A new Missouri law that was aimed at reducing sexual misconduct by teachers but became known more for its language about teachers’ social networking received a double blow late last week. “First, a judge blocked it from taking effect because of free speech concerns. Then, the governor called for its repeal” eSchool News reports, in a special session of the legislature on Sept. 6. Here’s my Aug. 8 post on why I felt it was flawed. The move by Gov. Jay Nixon, who signed the bill into law last month, “goes even further than the judge’s order, which was confined to private conversations on non-work-related websites,” according to eSchool News. “The governor also wants lawmakers to reverse new restrictions on work-related websites and abolish a requirement for schools to develop written policies by January on teacher-student communications.” Nixon said the language about electronic communication was causing too much confusion among students, teachers, and families. Missouri teachers had gone to court in protest against the law, “>ABC News reported last week The Missouri State Teachers Association said “the law is so broadly worded that it will stop them from using the Internet to contact kids – even their own – for the most innocent of reasons,” according to ABC. The law was supposed to take effect yesterday (Sunday).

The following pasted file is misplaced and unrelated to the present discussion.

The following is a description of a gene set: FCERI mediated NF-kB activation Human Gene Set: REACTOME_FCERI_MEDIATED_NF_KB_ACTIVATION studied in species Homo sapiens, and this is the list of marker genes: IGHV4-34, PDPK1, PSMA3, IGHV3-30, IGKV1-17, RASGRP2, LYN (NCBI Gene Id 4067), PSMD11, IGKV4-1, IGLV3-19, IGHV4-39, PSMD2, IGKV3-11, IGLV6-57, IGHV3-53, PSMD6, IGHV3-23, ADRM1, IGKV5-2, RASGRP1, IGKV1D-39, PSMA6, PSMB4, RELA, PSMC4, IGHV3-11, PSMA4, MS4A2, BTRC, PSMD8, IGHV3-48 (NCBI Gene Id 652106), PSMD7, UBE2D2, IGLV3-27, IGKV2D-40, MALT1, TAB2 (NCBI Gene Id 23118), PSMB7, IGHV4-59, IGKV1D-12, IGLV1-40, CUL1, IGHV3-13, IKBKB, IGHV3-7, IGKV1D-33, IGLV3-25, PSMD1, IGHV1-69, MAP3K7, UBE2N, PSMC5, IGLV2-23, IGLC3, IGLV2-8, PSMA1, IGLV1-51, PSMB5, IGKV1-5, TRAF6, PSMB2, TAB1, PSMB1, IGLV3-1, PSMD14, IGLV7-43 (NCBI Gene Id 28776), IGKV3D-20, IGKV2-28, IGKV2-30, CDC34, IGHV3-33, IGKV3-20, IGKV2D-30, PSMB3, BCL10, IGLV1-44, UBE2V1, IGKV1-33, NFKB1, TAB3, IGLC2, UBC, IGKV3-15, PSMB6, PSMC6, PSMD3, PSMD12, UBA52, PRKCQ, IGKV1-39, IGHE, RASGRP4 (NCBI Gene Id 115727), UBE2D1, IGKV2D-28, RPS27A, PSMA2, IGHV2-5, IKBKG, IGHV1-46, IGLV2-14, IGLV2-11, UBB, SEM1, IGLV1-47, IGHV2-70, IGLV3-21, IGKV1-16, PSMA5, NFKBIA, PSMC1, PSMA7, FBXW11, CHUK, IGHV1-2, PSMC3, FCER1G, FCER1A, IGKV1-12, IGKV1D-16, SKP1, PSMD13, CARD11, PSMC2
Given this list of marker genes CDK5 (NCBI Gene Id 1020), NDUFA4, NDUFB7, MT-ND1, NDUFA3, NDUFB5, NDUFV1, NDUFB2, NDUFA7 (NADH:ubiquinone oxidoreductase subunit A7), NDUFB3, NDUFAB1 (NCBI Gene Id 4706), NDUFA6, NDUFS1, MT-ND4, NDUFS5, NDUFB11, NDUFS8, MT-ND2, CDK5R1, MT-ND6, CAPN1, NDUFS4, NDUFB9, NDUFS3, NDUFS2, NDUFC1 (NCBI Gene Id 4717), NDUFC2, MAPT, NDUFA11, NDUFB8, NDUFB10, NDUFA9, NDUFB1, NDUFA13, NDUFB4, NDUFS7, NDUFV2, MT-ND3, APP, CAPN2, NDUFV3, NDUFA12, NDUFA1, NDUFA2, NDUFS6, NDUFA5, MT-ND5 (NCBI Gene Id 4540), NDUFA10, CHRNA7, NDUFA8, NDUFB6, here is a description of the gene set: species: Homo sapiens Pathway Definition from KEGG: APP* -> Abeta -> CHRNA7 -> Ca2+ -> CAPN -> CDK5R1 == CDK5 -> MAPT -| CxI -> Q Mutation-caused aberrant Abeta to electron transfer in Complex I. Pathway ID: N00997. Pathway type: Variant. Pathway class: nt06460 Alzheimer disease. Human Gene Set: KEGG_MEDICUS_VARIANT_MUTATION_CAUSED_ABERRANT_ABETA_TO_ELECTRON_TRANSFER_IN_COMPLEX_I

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NetFamilyNews – by Anne Collier
- Millennials’ changing social media use: Survey
- Heard of Twitch? Amazon has!
- Dealing with the nasties online
- Leadership in bullying prevention and so much more
- Kindness really could be going viral! Just look…
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- A bit of videogaming is good for kids: Study
- Virginia teen sexting case: (Somewhat) reduced injustice
Analysis & News – by Larry Magid
- Protecting children online needs to allow for their right to free speech
- It’s time for schools to upgrade both technology and pedagogy
- Why Google (and Facebook) should admit kids under 13
- As Ferguson struggles, Georgia teens create app to rate police departments
- Tech can make driving dangerous, but also safer
- IAC’s Ask.com buys Ask.fm and hires a safety officer to stem bullying
- Massive data breach shows skills of Russian hackers
- Google to reward sites with HTTPS security in search rankings